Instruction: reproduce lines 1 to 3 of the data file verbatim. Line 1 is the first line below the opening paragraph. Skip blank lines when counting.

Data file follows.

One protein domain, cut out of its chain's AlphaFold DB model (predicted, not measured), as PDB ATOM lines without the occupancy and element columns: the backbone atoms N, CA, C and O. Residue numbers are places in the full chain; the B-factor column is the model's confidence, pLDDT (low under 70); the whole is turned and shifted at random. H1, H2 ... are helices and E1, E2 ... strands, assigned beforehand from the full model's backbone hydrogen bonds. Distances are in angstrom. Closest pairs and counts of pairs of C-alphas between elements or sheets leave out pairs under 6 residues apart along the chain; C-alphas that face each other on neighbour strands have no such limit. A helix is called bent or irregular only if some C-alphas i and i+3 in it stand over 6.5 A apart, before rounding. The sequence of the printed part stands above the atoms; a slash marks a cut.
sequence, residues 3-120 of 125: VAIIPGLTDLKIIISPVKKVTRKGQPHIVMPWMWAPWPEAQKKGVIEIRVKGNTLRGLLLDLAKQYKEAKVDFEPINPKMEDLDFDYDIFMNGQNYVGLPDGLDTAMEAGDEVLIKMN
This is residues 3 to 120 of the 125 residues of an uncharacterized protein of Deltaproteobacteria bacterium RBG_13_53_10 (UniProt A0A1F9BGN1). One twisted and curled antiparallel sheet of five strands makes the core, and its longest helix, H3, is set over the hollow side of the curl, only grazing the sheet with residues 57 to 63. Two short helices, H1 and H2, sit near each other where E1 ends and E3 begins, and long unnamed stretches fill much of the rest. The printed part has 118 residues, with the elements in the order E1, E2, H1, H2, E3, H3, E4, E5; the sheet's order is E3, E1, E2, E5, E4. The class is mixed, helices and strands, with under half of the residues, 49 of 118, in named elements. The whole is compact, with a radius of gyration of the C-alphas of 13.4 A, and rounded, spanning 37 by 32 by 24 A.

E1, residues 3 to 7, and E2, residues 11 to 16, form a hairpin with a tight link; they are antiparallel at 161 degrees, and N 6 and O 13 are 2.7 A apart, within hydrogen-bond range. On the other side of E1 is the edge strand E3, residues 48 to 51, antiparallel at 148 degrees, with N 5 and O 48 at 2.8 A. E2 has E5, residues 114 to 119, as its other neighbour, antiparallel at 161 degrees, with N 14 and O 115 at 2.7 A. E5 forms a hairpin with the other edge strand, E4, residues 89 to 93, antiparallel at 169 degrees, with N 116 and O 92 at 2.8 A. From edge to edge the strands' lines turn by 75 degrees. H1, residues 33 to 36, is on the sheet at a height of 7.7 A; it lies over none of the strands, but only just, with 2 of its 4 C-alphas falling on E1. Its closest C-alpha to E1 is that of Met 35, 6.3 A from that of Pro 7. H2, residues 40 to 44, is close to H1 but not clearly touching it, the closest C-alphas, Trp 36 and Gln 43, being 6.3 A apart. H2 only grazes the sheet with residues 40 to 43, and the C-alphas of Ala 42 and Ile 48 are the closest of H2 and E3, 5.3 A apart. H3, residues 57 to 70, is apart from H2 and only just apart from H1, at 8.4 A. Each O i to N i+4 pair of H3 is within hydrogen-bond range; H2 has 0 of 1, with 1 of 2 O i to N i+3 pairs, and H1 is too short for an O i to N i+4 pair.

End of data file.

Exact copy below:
sequence, residues 3-120 of 125: VAIIPGLTDLKIIISPVKKVTRKGQPHIVMPWMWAPWPEAQKKGVIEIRVKGNTLRGLLLDLAKQYKEAKVDFEPINPKMEDLDFDYDIFMNGQNYVGLPDGLDTAMEAGDEVLIKMN
This is residues 3 to 120 of the 125 residues of an uncharacterized protein of Deltaproteobacteria bacterium RBG_13_53_10 (UniProt A0A1F9BGN1). One twisted and curled antiparallel sheet of five strands makes the core, and its longest helix, H3, is set over the hollow side of the curl, only grazing the sheet with residues 57 to 63. Two short helices, H1 and H2, sit near each other where E1 ends and E3 begins, and long unnamed stretches fill much of the rest. The printed part has 118 residues, with the elements in the order E1, E2, H1, H2, E3, H3, E4, E5; the sheet's order is E3, E1, E2, E5, E4. The class is mixed, helices and strands, with under half of the residues, 49 of 118, in named elements. The whole is compact, with a radius of gyration of the C-alphas of 13.4 A, and rounded, spanning 37 by 32 by 24 A.

E1, residues 3 to 7, and E2, residues 11 to 16, form a hairpin with a tight link; they are antiparallel at 161 degrees, and N 6 and O 13 are 2.7 A apart, within hydrogen-bond range. On the other side of E1 is the edge strand E3, residues 48 to 51, antiparallel at 148 degrees, with N 5 and O 48 at 2.8 A. E2 has E5, residues 114 to 119, as its other neighbour, antiparallel at 161 degrees, with N 14 and O 115 at 2.7 A. E5 forms a hairpin with the other edge strand, E4, residues 89 to 93, antiparallel at 169 degrees, with N 116 and O 92 at 2.8 A. From edge to edge the strands' lines turn by 75 degrees. H1, residues 33 to 36, is on the sheet at a height of 7.7 A; it lies over none of the strands, but only just, with 2 of its 4 C-alphas falling on E1. Its closest C-alpha to E1 is that of Met 35, 6.3 A from that of Pro 7. H2, residues 40 to 44, is close to H1 but not clearly touching it, the closest C-alphas, Trp 36 and Gln 43, being 6.3 A apart. H2 only grazes the sheet with residues 40 to 43, and the C-alphas of Ala 42 and Ile 48 are the closest of H2 and E3, 5.3 A apart. H3, residues 57 to 70, is apart from H2 and only just apart from H1, at 8.4 A. Each O i to N i+4 pair of H3 is within hydrogen-bond range; H2 has 0 of 1, with 1 of 2 O i to N i+3 pairs, and H1 is too short for an O i to N i+4 pair.